Editor’s note: With little enforcement, will peer pressure be enough for Californians to do the right thing?
Gov. Gavin Newsom hoped that public pressure would be enough when he ordered Californians to wear masks in public places on June 18.
And with COVID-19 cases spiking in much of the state heading into the Fourth of July holiday weekend, he still isn’t declaring enforcement specifically targeting masks.
He did announce June 24 that the state will deploy targeted multi-agency “strike teams” to more broadly enforce public health orders, including at workplaces, for repeat violators who just “thumb their nose.”
He acknowledged, however, that enforcement is difficult and is mostly a local responsibility. “I’m not coming out with a fist,” he said.
Newsom also said that indoor operations in restaurants, wineries, movie theaters, museums will be closed again in all counties on the state watch list for at least three consecutive days. As of Wednesday, that includes Sacramento and 18 other counties, and he said the new restrictions will last for at least three weeks.
He also said that parking lots will be closed at all state beaches in Southern California and the Bay area for the July Fourth weekend, and urged the 19 counties on the watch list to cancel fireworks shows, which Cal Expo has already done. And he asked Californians to avoid gatherings for the holiday; health officials say that private parties with people outside immediate households are spreading the virus.
“Let us protect our lives,” he said, noting that 110 people died in the last 24 hours from COVID-19.
“I implore you to wear your own face covering,” Newsom said, urging Californians to do so even though they’re not likely to be cited. Wearing a mask, he said, shows toughness and resolve and that you “give a damn.”
On June 22, the governor brought in the big guns to put on the hard sell on masks. His office posted a video that featured himself and former Govs. Jerry Brown, Arnold Schwarzenegger, Gray Davis and Pete Wilson—all urging everyone to don masks, regardless of partisan politics.
But will official pleas and peer pressure be enough to persuade residents?
While public health experts say wearing masks will make a huge difference in reducing the spread of COVID-19, in Sacramento County and across the state, you’re not going to be cited for a crime if you refuse.
The Sacramento County Sheriff’s Office quickly declared on June 19 that deputies won’t be enforcing the mask mandate “due to the minor nature of the offense, the potential for negative outcomes during enforcement encounters, and anticipating the various ways in which the order may be violated.”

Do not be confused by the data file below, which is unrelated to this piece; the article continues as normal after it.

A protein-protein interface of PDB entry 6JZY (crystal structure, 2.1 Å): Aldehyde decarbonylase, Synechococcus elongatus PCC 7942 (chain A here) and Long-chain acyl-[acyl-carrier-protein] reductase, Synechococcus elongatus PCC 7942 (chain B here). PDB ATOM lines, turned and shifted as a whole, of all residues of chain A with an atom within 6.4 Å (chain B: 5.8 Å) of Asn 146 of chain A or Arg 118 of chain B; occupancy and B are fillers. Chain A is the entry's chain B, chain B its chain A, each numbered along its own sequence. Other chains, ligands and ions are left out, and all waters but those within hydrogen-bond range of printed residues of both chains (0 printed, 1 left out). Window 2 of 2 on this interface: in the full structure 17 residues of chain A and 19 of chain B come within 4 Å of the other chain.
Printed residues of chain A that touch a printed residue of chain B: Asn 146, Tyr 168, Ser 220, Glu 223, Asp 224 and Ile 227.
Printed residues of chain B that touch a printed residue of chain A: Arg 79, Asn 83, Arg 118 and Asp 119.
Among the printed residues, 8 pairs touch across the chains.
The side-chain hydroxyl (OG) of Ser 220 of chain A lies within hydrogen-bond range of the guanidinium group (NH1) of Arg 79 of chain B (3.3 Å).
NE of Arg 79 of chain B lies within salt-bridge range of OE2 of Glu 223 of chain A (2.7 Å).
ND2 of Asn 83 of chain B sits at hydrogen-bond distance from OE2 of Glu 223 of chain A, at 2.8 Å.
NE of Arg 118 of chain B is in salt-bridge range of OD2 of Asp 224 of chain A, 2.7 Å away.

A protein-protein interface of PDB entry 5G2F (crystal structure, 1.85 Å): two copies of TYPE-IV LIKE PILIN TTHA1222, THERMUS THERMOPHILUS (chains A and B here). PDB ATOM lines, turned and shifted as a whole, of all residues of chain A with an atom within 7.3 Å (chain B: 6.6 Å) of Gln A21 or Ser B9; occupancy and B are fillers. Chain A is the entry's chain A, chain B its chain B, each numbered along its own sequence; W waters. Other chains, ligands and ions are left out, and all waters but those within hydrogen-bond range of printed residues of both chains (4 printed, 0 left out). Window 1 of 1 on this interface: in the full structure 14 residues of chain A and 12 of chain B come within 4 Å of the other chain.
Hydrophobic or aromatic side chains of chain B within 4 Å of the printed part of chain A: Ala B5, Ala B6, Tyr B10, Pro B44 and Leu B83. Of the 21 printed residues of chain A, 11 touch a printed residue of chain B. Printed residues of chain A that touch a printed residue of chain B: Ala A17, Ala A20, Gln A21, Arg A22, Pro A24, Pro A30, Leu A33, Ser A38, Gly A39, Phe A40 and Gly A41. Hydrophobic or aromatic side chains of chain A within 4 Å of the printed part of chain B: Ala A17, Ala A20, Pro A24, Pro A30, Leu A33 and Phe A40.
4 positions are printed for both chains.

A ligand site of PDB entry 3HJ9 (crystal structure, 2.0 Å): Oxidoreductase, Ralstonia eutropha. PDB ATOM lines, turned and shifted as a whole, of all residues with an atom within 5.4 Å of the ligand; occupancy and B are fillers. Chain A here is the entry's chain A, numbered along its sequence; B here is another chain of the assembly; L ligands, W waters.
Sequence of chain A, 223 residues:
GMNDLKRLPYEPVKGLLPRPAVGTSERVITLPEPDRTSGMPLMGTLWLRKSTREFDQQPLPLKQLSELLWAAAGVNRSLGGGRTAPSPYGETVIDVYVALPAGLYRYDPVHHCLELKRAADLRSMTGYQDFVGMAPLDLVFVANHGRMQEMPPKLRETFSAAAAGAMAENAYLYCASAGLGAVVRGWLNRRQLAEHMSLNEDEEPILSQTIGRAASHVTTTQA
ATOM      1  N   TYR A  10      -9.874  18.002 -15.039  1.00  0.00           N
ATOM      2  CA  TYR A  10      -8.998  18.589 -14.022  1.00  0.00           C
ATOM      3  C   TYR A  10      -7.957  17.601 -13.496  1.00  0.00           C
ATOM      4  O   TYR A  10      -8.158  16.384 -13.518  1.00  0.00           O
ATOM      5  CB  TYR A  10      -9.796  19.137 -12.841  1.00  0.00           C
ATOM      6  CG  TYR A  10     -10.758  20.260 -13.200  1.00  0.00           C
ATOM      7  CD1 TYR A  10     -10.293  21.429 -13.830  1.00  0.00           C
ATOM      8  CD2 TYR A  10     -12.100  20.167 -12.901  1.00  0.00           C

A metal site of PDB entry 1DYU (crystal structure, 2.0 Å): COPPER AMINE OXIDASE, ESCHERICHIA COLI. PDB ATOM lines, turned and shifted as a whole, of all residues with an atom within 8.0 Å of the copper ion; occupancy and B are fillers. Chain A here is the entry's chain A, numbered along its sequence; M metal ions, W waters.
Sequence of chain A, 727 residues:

Instead, Sheriff Scott Jones said, deputies will “continue to operate in an educational capacity in partnership with the County Health Office.”
While the press release said the sheriff’s office recommends wearing masks, especially around high-risk individuals, even its employees will comply only “to the extent feasible.”
The Sacramento Police Department also says it’s focusing on education, rather than enforcement.
The Sacramento County District Attorney’s Office says it encourages residents to comply with public health orders, and any citations for mask violations will be handled on a case-by-case basis.
“Although we are aware that many law enforcement agencies throughout the state have indicated that they do not intend to enforce this public health order, our job is to examine those cases that are submitted to our office for prosecution,” Chief Deputy District Attorney Steve Grippi said in a statement Monday. “If any case is referred to this office, we will independently review the facts and law before making any filing decision.”
Law enforcement took a similar approach when the stay-at-home order was the strictest.
Sacramento County Public Health also says it is emphasizing education over enforcement, for both residents and businesses. The agency says that the county environmental management department and soon-to-be-hired public health navigators will work with small business owners and employees on how to meet the new guidelines. As of June 19, those businesses include nail salons and tattoo parlors, which were allowed to reopen.
On June 25, Sacramento Regional Transit announced it is requiring people waiting at bus stops and light rail stations and riding on buses and trains to wear masks. Starting June 29, it says it will deny service to those without masks.
The stay-at-home order was being loosened even as case counts rose. But after a spike Newsom on June 28 ordered bars to close again in seven counties and recommended they close in eight others, including Sacramento. County public health officials confirmed that order on June 29, even though they say many of the infections are happening at private social gatherings, such as birthday parties, where requiring masks could be even more difficult.
As of July 1, Sacramento County had passed 3,200 total cases, with 68 deaths. Statewide, the death count is nearing 6,000 with 223,000 total cases; the number of coronavirus patients in hospitals over the weekend exceeded the peak in late April.
In its June 19 order, Sacramento County public health aligned with the state order announced by Newsom: Masks are required in public spaces indoors, in any health care facility, on public transit, in common areas of private workplaces and outdoors when keeping a safe distance isn’t possible. There are only a few exceptions.
“A growing body of scientific research has shown that people with no or few symptoms of COVID-19 can still spread the disease and that the use of face coverings, combined with physical distancing and frequent hand washing, will reduce the spread of COVID-19,” the county order says.
But too often these days, people ignore the science—even if not wearing a mask puts their health or others in danger.
And even five governors might not be able to overcome that.